Members of the St. Maarten Progress Committee Nico Schoof (left) and Michel Marijnen (right) in conversation with Member of the Second Chamber of the Dutch Parliament Chris van Dam (centre) after a law enforcement hearing with experts in December last year.
THE HAGUE–The St. Maarten Progress Committee has made no less than 32 recommendations in the past five years to improve the poor situation at the Pointe Blanche prison. Very few improvements have been realised and the work on the prison building that has been done, yielded little to no benefit for inmates or personnel.
On the request of the Second Chamber of the Dutch Parliament Permanent Committee for Kingdom Relations, and in particular Member of Parliament (MP) Chris van Dam of the governing Christian Democratic Party CDA, the St. Maarten Progress Committee has drafted an overview of the advices and conclusions that it has rendered regarding the Pointe Blanche prison from 2016 up till now.
On April 1, the Progress Committee sent the overview to Dutch Minister of Home Affairs and Kingdom Relations Raymond Knops and St. Maarten Prime Minister Silveria Jacobs. This week, the document which presents the situation in a very matter-of-fact manner, was made public. The document was meant in preparation of a general debate in the Second Chamber on April 24, which was deferred due to the corona crisis.
Five years ago, early 2016, the Progress Committee, established in 2010 with the new constitutional relations, was already sombre about continuing its efforts to push for improvements at the prison, simply because there was no substantial progress. And, that continues to be the case.
“Continuing in the current manner makes little sense because the necessary preconditions are not being met. The major factors being the lack of support from the St. Maarten Ministry of Justice, insufficient funding and scarce labour capacity to tackle the problems at the prison,” stated Progress Committee Chairman Nico Schoof in the current letter about the situation in 2016.
Pointing out that the prison would not be able to become an adequate institution on its own, the Progress Committee advised to get external temporary support and to draft a serious plan. Little happened with that plan, and in September 2017 Hurricanes Irma and Maria severely damaged the already shaky prison structure. Only part of the building remained usable and half of the inmates were transferred to Curaçao and the Netherlands, where most remain until this day. A new detention plan was drafted in 2018. The Committee strongly urges to execute this plan.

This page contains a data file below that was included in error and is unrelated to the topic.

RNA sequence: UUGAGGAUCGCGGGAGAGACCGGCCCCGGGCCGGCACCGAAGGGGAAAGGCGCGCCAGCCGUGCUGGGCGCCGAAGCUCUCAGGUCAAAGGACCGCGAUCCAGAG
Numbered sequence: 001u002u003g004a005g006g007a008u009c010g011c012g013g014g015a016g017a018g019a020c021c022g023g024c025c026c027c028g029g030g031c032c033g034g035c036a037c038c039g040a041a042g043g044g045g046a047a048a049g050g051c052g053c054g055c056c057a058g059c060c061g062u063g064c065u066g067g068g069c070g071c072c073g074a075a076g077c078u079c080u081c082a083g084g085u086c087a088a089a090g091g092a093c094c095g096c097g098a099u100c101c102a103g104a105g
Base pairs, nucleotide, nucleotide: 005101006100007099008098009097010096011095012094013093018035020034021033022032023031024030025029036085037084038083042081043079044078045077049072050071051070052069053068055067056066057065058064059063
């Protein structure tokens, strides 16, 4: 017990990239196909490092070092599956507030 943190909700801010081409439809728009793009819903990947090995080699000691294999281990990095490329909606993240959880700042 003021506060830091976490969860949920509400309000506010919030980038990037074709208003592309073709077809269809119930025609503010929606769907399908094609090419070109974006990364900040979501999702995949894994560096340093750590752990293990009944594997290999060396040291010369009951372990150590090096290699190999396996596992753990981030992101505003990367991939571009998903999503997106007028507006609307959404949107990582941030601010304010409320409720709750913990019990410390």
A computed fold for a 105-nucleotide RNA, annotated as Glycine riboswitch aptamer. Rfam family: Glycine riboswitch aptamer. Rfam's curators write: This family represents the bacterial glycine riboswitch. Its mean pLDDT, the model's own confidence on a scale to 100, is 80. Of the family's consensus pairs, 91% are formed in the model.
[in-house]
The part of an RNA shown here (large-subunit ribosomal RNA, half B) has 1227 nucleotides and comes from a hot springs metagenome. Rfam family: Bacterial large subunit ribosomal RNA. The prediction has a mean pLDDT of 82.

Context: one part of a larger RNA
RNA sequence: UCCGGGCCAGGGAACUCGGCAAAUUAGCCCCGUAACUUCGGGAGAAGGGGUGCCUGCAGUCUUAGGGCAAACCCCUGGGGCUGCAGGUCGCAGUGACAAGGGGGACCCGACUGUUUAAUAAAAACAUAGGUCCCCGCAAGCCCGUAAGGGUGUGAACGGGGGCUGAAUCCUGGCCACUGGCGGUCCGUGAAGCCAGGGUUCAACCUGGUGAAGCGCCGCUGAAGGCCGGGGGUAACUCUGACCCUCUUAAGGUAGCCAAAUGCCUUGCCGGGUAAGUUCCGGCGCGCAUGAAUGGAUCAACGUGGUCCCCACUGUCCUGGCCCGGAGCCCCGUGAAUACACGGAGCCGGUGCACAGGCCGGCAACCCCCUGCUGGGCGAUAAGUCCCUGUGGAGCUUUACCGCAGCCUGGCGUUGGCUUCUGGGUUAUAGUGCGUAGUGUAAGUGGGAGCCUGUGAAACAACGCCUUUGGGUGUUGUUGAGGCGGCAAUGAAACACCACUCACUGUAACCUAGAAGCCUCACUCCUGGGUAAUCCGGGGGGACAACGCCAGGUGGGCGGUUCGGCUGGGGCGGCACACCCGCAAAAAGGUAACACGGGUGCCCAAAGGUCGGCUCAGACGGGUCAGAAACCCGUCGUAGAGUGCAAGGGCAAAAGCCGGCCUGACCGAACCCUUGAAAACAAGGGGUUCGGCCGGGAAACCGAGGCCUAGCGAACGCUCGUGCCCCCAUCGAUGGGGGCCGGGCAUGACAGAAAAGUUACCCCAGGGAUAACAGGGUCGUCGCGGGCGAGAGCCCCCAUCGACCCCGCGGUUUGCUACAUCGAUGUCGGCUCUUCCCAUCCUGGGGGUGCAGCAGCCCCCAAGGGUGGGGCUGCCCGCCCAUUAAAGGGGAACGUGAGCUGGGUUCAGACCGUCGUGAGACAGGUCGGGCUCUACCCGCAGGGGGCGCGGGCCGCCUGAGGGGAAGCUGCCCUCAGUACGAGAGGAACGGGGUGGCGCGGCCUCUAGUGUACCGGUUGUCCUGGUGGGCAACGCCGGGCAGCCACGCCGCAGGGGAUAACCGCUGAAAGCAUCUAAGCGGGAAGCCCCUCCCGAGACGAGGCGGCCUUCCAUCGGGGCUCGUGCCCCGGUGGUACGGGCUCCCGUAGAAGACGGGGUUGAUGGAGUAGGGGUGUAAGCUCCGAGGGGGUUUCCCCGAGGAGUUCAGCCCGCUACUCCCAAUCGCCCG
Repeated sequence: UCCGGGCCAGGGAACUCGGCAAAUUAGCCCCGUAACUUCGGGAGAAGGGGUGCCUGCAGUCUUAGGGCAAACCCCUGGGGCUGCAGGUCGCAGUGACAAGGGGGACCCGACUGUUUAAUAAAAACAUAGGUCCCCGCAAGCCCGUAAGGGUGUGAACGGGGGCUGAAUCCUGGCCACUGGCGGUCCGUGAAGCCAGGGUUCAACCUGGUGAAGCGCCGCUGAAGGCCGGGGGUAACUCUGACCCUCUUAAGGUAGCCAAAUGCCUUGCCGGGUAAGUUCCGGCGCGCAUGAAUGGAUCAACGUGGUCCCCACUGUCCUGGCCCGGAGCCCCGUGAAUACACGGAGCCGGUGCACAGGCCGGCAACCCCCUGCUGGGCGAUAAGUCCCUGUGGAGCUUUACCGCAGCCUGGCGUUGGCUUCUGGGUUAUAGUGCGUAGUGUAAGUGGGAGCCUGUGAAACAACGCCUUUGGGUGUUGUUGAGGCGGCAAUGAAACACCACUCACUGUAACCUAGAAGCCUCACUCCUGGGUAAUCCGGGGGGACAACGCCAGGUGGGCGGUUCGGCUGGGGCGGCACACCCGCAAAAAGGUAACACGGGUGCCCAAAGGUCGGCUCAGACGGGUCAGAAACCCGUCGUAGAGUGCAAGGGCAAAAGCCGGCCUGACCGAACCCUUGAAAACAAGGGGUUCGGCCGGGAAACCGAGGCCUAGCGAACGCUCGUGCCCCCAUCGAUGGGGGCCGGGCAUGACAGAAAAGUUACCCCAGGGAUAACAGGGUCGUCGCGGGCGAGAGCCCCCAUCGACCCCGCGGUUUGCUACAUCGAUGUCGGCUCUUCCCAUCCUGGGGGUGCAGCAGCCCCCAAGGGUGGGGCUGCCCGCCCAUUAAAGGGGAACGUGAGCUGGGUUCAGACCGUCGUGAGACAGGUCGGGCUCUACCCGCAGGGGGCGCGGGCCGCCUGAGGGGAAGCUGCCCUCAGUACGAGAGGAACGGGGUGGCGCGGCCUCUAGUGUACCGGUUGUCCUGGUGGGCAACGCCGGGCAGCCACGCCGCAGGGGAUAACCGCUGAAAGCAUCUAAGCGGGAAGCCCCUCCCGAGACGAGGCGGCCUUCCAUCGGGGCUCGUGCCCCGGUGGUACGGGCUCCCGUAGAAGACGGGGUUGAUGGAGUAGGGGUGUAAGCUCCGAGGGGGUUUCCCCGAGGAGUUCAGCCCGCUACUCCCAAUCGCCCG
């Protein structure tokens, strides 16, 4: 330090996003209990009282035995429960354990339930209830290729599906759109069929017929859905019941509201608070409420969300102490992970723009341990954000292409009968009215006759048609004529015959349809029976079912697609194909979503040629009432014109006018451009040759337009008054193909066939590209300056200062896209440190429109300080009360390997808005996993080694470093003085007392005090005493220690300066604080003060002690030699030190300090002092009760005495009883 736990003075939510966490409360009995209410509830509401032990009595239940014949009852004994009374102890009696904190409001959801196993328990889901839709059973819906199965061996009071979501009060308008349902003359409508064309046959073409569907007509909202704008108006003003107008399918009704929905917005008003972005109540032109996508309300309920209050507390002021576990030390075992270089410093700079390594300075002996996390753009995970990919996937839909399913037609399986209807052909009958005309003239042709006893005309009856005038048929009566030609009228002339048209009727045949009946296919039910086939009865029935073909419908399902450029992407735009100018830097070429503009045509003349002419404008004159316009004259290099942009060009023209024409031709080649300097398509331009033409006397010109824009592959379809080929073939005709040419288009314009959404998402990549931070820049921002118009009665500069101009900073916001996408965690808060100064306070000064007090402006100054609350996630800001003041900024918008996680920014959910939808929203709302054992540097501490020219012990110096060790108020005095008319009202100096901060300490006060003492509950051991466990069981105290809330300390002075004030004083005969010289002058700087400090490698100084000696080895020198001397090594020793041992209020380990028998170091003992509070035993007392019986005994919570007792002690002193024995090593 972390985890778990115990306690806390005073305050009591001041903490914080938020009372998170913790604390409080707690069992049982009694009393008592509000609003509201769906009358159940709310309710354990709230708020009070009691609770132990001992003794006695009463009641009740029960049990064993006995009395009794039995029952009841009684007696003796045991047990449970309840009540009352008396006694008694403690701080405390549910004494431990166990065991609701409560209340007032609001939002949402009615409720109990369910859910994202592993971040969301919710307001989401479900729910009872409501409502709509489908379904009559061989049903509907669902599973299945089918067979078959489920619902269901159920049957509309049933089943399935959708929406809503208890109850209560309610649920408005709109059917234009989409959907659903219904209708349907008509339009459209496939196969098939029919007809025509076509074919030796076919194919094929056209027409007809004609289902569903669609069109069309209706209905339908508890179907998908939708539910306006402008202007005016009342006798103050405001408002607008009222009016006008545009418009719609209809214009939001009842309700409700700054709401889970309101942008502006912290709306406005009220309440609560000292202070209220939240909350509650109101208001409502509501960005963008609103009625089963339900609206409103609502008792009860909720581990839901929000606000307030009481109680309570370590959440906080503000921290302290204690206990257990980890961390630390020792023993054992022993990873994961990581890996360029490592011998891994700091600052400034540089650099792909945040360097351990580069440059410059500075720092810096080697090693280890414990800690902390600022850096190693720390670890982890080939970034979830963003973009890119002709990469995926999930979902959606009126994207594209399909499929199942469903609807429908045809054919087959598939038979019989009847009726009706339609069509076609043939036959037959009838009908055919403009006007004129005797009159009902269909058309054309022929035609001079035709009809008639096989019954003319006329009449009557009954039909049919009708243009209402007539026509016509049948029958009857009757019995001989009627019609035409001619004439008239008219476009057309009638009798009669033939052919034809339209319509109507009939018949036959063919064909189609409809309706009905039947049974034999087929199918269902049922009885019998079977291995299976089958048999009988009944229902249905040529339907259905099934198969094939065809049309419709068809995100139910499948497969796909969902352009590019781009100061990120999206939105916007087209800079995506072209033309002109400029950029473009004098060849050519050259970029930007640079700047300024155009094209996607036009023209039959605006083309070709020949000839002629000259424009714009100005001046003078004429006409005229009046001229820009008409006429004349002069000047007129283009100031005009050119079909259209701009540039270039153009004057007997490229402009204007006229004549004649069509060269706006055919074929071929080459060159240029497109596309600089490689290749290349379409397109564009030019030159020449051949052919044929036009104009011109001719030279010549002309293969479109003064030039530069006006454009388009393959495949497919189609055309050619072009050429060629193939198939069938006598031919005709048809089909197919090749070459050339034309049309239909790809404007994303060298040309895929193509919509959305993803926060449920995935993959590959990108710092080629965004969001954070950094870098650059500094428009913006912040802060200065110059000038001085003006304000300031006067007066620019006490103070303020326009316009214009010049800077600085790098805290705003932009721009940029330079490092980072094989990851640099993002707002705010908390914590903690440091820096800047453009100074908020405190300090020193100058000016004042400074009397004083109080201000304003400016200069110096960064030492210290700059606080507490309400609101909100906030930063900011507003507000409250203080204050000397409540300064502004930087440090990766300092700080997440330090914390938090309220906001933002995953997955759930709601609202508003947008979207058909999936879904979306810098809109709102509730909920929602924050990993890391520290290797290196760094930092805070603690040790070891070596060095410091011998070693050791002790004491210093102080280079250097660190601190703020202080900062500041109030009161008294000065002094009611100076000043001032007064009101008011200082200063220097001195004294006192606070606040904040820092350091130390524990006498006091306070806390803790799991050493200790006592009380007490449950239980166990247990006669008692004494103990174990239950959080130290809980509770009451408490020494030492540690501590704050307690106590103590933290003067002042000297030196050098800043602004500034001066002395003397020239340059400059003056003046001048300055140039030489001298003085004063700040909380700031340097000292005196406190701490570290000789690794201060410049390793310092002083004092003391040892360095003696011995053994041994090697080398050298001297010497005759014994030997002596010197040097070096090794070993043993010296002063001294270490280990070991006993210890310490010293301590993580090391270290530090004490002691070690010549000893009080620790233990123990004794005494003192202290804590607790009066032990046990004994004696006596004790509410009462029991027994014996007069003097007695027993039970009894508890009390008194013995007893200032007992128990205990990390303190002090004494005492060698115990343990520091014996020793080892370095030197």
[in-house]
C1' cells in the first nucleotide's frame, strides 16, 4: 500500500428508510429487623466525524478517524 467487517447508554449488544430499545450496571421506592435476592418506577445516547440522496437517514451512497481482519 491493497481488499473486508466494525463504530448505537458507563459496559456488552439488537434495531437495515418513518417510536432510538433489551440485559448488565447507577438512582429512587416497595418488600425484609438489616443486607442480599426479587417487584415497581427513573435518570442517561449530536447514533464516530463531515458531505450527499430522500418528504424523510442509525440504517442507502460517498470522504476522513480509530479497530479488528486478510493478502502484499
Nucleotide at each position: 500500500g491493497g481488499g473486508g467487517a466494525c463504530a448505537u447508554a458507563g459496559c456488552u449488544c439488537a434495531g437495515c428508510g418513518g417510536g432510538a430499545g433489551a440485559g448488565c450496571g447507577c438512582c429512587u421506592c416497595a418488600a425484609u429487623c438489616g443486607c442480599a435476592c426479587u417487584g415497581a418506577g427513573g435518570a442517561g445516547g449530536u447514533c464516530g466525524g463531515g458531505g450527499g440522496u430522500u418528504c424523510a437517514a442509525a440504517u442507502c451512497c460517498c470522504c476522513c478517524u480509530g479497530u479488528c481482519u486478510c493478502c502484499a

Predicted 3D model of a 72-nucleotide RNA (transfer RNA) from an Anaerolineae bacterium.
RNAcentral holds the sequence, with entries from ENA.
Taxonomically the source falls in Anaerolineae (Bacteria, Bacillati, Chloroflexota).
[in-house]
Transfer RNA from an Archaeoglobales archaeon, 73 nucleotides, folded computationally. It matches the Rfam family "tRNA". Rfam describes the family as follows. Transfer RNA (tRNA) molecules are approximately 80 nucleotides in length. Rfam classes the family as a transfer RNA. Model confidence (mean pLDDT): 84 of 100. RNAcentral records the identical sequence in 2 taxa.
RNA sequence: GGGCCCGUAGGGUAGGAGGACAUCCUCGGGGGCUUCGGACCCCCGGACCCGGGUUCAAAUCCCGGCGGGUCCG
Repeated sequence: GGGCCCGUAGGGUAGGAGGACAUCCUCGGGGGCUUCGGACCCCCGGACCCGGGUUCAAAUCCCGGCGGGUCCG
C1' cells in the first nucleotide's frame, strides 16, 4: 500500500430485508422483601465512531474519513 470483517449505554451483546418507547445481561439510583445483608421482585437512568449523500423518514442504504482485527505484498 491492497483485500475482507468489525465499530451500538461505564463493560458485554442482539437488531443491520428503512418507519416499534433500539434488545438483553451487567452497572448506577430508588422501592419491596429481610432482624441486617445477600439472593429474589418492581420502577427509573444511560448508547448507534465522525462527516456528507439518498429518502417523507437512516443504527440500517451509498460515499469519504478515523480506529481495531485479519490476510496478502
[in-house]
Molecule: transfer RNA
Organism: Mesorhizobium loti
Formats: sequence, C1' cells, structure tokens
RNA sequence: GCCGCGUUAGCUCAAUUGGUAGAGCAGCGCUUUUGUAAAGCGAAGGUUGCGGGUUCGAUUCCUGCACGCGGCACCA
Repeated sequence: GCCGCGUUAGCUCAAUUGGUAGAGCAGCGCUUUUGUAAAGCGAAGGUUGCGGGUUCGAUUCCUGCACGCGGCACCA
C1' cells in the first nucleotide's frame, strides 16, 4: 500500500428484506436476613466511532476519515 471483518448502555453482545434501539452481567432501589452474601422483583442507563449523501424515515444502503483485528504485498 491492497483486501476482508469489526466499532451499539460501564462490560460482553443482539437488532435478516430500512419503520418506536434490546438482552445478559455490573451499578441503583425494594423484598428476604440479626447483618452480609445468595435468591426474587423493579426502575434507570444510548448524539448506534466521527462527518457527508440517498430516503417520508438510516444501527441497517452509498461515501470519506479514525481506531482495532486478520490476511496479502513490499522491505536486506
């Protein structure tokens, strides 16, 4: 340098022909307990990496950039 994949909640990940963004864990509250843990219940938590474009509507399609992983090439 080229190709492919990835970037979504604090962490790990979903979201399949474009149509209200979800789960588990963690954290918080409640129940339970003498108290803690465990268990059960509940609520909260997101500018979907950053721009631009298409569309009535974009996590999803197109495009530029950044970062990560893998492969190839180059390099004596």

Because substantial improvements to the detention situation have been lacking, the Progress Committee has drafted many advices, no less than 32 since 2016. The lack of leadership and capacity at the St. Maarten Ministry of Justice was one of the most significant conclusions of the Committee.
The poor functioning ministry hampers prison management because all authorities in the areas of personnel and finances are in the hands of the Justice minister. Decisions are not taken and important documents are lost. To make matters worse: the prison director was recently removed from his position and there is no adequate management team to run the facility. According to the Committee, a programme manager and programme bureau need to be appointed for the construction of a new prison.
A second major conclusion of the progress Committee was that St. Maarten is not able to solve the detention issue without outside assistance. “Expertise and manpower are lacking; massive support from the Netherlands is necessary,” Chairman Schoof stated. However, so far only incidental assistance has been requested and provided.
“Now, two and a half years after the hurricanes, the Committee concludes that even though some (reconstruction) work has been executed, the situation in the prison has not improved for personnel and inmates. Not even a start has been made with the execution of the detention plan, the new plan of approach.”